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A view on Blu-ray by Gary W. Tooze


Collapse [Blu-ray]


(Producer/Director/Writer Noel Dockstader, 2010)



Review by Gary Tooze



Video: National Geographic Video



Region: FREE! (as verified by the Momitsu region FREE Blu-ray player)

Runtime: 2:02:49.153

Disc Size: 24,109,212,679 bytes

Feature Size: 20,733,369,600 bytes

Video Bitrate: 27.00 Mbps

Chapters: 12

Case: Standard Blu-ray case

Release date: September 21st, 2010



Aspect ratio: 1.78:1

Resolution: 1080i / 23.976 fps

Video codec: MPEG-4 AVC Video



Dolby Digital Audio English 448 kbps 5.1 / 48 kHz / 448 kbps / DN -4dB



English (SDH), none



• Treasure Seekers - Lost City of the Incas (52:40 in SD)





Description: How could a civilization that mastered the planet suddenly Collapse? Inspired by the New York Times best-selling book "Collapse: How Societies Choose to Fail or Succeed", NGC time travels 200 years into the future to see what the world would look like after civilization as we know it collapsed. Guided by author Jared Diamond, we'll piece together the remarkable story of what on earth triggered our decline.


Setting out in search of Vilcabamba, a hidden jungle city built in one of the more remote and inaccessible regions of the Inca Empire, Hiram Bingham stumbled upon one of the greatest archaeological discoveries of the century—the magnificent ruins of Macchu Picchu which opened up the glories of the Inca civilization to the entire world.



On the Book (from Wikipedia HERE):

Tim Flannery gave Collapse the highest praise in Science, writing:

... the fact that one of the world's most original thinkers has chosen to pen this mammoth work when his career is at his apogee is itself a persuasive argument that Collapse must be taken seriously. It is probably the most important book you will ever read.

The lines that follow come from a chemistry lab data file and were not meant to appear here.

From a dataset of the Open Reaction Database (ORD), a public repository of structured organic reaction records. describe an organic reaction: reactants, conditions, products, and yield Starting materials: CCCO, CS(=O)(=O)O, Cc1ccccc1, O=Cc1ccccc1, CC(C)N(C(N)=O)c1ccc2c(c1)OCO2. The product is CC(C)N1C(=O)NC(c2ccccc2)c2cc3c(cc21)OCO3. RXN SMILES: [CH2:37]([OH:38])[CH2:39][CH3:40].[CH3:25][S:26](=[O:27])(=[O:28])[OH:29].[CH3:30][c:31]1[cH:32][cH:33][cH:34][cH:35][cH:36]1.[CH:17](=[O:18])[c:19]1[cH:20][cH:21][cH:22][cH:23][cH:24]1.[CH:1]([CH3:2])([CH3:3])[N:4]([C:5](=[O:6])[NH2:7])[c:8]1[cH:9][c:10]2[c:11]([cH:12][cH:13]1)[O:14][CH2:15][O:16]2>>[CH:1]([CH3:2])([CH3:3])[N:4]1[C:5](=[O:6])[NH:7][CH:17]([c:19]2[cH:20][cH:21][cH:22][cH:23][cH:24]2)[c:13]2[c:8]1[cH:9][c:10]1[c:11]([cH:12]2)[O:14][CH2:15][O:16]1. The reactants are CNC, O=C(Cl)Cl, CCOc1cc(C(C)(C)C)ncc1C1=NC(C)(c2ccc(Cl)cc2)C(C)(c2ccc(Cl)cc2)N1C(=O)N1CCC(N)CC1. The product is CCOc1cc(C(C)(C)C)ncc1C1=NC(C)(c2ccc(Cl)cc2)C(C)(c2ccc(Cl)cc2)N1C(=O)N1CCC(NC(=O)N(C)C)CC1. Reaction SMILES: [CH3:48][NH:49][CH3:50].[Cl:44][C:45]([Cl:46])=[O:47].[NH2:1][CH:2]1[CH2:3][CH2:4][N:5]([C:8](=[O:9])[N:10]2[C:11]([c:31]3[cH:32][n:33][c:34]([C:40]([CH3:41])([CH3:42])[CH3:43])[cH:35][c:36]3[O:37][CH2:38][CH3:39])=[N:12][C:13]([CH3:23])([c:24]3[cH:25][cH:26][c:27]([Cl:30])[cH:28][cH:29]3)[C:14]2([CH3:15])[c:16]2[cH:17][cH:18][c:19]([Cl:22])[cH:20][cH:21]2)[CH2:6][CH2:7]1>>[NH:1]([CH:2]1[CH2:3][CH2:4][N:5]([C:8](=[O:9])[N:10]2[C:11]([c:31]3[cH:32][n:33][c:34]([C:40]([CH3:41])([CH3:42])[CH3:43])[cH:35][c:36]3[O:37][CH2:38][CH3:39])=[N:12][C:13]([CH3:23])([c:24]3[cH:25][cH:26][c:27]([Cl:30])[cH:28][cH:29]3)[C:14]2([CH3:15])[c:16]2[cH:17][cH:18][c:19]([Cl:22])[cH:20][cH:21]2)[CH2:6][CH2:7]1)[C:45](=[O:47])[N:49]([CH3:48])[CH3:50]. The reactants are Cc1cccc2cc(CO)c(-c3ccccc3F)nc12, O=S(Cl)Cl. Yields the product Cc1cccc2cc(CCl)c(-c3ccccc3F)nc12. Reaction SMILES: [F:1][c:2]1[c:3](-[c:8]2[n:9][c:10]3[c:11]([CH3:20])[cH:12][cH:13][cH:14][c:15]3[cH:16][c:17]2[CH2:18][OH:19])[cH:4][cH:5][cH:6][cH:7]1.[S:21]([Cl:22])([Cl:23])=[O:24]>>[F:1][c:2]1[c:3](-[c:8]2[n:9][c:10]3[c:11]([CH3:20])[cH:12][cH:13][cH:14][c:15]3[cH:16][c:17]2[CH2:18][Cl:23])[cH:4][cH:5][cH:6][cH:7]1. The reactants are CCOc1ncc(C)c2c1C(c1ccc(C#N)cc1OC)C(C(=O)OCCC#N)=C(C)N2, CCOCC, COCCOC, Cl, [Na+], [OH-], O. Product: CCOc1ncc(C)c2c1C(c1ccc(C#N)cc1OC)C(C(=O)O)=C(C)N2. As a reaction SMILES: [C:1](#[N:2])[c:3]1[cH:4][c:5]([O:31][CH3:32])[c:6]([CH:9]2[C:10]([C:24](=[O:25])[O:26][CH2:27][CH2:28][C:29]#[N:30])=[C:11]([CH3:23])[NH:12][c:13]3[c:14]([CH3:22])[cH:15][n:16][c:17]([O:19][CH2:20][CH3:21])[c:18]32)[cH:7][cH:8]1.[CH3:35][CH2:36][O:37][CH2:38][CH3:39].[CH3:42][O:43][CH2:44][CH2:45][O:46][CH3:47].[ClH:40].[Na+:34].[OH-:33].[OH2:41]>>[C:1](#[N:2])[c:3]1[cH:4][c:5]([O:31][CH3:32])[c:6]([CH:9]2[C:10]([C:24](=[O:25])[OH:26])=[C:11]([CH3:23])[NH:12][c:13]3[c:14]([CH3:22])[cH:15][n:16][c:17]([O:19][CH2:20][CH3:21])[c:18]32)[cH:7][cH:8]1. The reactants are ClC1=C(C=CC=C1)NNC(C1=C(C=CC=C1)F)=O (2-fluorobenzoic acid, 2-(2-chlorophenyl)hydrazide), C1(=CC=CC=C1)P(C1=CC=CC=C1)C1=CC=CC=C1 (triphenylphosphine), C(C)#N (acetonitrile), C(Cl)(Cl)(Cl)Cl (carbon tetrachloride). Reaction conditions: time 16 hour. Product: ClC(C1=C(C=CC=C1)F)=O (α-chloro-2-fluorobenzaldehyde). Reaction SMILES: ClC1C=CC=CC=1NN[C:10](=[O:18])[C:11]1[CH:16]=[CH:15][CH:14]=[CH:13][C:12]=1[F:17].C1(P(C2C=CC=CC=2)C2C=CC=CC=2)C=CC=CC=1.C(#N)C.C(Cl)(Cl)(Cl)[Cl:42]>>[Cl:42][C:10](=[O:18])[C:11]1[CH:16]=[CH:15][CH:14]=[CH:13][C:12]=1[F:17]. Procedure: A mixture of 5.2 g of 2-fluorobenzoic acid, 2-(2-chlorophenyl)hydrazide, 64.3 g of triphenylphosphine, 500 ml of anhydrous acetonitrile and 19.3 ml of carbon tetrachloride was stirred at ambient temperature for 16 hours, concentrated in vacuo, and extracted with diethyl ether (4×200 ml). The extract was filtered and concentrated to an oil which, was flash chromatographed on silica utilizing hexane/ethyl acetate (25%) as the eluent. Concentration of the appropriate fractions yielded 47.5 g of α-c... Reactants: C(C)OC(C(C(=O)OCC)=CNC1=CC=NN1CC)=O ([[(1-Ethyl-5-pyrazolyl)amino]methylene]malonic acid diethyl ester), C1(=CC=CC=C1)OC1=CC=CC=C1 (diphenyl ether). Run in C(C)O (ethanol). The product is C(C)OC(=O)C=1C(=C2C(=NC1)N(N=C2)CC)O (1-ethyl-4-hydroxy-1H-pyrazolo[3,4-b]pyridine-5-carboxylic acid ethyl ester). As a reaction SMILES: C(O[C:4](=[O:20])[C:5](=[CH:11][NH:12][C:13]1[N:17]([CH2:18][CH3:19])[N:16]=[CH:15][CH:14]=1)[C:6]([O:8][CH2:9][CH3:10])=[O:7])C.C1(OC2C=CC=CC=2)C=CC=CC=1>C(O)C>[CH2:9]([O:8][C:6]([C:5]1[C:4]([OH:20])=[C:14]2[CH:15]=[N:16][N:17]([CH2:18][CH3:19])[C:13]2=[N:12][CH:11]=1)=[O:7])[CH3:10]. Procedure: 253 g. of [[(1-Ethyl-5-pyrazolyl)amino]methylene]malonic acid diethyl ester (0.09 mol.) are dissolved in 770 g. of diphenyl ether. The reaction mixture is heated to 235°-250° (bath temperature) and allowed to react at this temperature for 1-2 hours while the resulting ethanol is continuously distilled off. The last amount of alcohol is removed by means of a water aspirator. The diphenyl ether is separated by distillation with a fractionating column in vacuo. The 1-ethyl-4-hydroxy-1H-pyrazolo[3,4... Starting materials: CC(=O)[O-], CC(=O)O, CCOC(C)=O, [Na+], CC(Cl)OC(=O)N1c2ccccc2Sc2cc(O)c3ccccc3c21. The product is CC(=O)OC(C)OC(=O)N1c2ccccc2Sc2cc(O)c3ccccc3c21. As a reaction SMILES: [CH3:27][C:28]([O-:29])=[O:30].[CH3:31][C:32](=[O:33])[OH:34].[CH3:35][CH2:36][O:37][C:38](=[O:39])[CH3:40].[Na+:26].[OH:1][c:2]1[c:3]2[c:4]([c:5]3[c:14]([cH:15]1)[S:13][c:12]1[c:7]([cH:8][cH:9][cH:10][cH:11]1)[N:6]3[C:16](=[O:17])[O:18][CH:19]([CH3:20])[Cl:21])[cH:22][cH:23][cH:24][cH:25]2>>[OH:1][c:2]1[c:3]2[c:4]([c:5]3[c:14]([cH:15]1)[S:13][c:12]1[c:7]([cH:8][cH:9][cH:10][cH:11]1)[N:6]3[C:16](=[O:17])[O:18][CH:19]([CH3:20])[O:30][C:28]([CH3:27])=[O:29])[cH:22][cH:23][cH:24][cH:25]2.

The Economist's review was generally favorable, although the reviewer had two disagreements. First, the reviewer felt Diamond was not optimistic enough about the future. Secondly, the reviewer claimed Collapse contains some erroneous statistics: for instance, Diamond supposedly overstated the number of starving people in the world.

University of British Columbia professor of ecological planning William Rees wrote that Collapse's most important lesson is that societies most able to avoid collapse are the ones that are most agile; they are able to adopt practices favorable to their own survival and avoid unfavorable ones. Moreover, Rees wrote that Collapse is "a necessary antidote" to followers of Julian Simon, such as Bjørn Lomborg who authored The Skeptical Environmentalist. Rees explained this assertion as follows:

Human behaviour towards the ecosphere has become dysfunctional and now arguably threatens our own long-term security. The real problem is that the modern world remains in the sway of a dangerously illusory cultural myth. Like Lomborg, most governments and international agencies seem to believe that the human enterprise is somehow 'decoupling' from the environment, and so is poised for unlimited expansion. Jared Diamond's new book, Collapse, confronts this contradiction head-on.